First lady Michelle Obama should have more parties at the White House. She should keep young daughters Malia and Sasha out of the public eye. And she should plan regular trips to Camp David.
She has gotten loads of such advice from the women with unique perspectives on her role. Think of them as the Former First Ladies Club.
"It is really sort of like a club," former first lady Laura Bush told "Good Morning America's" Robin Roberts in an interview scheduled to air next week. "Everybody who's been there before knows what the new person is discovering."
And, in welcoming their newest member, there have been phone calls, letters and invitations to dine.
Michelle Obama invited Nancy Reagan to the White House for lunch Wednesday. She was in town for events honoring her late husband, President Ronald Reagan: President Obama signed the Ronald Reagan Centennial Commission Act Tuesday and the Reagan statue was unveiled in the Capitol Rotunda Wednesday.
But, it turns out, they've been pretty chummy lately. Michelle Obama recently telephoned Nancy Reagan and they talked for 45 minutes, the White House confirmed.
"She called me for advice, suggestions; I was very happy to talk to her," Reagan told Vanity Fair magazine. "We had a nice conversation."
Reagan said she encouraged Obama to entertain and break with recent tradition by hosting a lot of state dinners. (For the record, the Reagans hosted 56 state dinners in their eight years at the White House. Laura Bush organized six.)
"It's the easiest thing in the world," Reagan told Vanity Fair. "You don't have to do anything. Just have a good time and do a little business. And that's the way Washington works."
Rosalynn Carter has spoken with Michelle Obama several times on a variety of topics since her husband's inauguration in January.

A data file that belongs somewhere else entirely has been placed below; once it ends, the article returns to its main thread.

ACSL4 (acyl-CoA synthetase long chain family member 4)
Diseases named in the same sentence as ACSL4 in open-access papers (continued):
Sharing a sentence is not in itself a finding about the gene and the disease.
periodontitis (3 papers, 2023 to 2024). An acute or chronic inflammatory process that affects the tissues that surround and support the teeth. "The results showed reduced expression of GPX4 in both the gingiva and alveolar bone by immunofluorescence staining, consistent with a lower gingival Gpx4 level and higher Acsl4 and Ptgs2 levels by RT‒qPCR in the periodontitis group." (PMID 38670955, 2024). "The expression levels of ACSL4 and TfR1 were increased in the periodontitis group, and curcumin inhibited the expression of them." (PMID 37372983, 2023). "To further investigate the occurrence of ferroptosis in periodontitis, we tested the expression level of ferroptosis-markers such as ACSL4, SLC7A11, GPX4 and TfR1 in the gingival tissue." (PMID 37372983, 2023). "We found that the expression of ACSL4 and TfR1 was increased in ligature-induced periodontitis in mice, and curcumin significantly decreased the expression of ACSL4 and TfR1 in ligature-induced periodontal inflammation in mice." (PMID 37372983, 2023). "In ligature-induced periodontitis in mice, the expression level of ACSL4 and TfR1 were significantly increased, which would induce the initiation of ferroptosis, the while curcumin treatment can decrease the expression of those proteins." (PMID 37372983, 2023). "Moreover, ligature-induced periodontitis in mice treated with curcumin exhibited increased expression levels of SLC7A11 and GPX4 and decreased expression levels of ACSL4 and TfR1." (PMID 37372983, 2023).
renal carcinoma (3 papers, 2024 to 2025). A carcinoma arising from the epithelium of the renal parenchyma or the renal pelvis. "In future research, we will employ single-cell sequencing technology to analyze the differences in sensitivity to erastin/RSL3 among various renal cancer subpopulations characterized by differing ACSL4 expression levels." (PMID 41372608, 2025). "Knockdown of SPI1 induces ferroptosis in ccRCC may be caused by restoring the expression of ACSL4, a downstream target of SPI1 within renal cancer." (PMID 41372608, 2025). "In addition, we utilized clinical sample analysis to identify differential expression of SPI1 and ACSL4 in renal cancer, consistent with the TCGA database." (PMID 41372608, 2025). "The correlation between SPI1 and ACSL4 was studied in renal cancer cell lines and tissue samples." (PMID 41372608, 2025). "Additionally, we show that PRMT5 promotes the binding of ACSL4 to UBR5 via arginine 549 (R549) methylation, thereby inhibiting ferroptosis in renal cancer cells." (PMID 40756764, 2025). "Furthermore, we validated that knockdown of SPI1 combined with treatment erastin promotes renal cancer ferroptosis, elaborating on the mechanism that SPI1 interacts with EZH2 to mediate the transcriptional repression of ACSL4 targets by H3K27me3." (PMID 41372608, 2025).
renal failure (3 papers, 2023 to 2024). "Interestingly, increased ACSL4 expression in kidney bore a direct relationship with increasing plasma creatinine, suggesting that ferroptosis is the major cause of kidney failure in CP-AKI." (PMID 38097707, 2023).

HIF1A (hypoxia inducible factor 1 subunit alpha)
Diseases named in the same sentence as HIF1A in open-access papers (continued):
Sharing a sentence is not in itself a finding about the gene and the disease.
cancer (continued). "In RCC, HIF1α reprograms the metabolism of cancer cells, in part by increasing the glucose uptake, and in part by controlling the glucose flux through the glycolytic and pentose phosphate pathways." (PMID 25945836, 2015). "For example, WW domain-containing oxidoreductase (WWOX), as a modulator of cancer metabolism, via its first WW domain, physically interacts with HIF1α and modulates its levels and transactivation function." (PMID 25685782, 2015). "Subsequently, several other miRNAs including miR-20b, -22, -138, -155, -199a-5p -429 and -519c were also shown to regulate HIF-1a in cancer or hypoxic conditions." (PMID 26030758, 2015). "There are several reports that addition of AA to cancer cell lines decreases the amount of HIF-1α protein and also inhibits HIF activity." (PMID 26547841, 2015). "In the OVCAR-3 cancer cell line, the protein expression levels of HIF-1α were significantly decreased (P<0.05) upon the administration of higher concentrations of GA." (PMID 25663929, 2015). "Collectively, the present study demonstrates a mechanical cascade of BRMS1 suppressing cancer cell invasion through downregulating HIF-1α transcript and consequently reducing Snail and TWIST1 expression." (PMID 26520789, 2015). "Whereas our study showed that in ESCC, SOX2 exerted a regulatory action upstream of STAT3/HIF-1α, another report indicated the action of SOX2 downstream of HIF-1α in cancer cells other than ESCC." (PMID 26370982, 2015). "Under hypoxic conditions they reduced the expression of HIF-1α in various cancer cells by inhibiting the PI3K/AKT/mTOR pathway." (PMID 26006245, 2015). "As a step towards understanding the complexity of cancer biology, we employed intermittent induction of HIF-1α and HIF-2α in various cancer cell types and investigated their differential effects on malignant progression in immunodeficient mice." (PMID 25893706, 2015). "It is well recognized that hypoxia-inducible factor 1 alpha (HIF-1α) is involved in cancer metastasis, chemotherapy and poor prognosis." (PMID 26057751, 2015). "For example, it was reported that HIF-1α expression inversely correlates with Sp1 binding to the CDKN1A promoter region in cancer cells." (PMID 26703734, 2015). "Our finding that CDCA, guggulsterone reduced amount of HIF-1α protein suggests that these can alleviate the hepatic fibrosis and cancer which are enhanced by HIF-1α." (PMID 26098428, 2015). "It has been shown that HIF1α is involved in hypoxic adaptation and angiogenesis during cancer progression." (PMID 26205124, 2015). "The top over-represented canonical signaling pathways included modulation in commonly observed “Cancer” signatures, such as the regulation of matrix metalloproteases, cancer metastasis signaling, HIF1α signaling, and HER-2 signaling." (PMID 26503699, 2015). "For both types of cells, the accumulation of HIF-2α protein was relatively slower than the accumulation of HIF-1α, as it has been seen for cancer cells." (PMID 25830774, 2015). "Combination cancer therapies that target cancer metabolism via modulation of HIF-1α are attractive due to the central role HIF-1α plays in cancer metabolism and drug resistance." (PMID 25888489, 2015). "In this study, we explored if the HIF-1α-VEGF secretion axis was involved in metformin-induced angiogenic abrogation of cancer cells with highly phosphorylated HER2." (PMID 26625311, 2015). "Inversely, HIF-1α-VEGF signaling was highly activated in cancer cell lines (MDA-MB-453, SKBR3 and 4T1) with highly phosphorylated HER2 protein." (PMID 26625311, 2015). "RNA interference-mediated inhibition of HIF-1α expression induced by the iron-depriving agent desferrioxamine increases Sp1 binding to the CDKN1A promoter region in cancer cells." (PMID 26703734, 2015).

A spokeswoman said Carter's advice to the first ladies who've followed in her footsteps has always been the same: "select a few key projects, stand by your convictions, and ignore the criticisms."
"I think there's a real camaraderie among first ladies that I sense, just the willingness and openness of each and every one of them, just the sense of, 'I know what you're about to go through and I'm with you,'" Michelle Obama told Time magazine.
In the interview, Obama said she knows it's not just about her. "My sense is that it's not just me; I think they do this because they know, experience when you've got children, that you need support."
Former First Ladies Encourage Obama to Put Family First
There has been one common piece of advice from all of Michelle Obama's predecessors in the East Wing.
"The most unexpected and uniform advice that I got was, 'Go to Camp David early and often' — universally, across the spectrum," Obama told the latest issue of Time.
"I think every single first lady believed that that was an important resource, an important opportunity, an important thing for the health of the family. And some found it later in their terms than others, because you get so busy."
And a lot of the advice has revolved around her children.
In an interview with "Good Morning America's" Robin Roberts last summer, Michelle Obama said she had a "great conversation" with Hillary Clinton and also talked to Tipper Gore about raising kids in the White House.
The women told her to try to keep her little girls' worlds "very much their own," Michelle Obama said.
Obama added that Clinton had been particularly gracious in offering tips.
"I think you see her advice in her actions and I think she's done an outstanding job at role modeling, you know, how to keep the kids out of it, and she's a strong advocate of that and, and I respect that," Obama said.
No subject is too mundane for the First Ladies Club.
Back in December, Laura Bush said the incoming first lady didn't ask for advice when she visited with her two daughters. Instead, the two talked closet space in the White House.
In February, Bush told ABC News' Jonathan Karl that she and Michelle Obama had talked about family life inside the biggest fish bowl there is.
"I think it really does require a very careful balance of the private life that the family wants who live there and, certainly, the children want, who live there, and then the recognition that the public is very, very interested in everything you do. I mean, everything, from, you know, bringing coffee to bed in the morning to the new dog you're going to get," Bush said in the February interview.
She described the White House as isolating and said that's why she liked Camp David, where she could walk outside without being seen.
In the more recent interview with Robin Roberts, to air next week, Bush also talked about the role the first lady can play in shaping policy.
"I hope she'll discover, and I think she has, that she really does have a podium and that people do watch her, from all over the world," Bush said. "And she can be such a great example and is, for women and for people everywhere."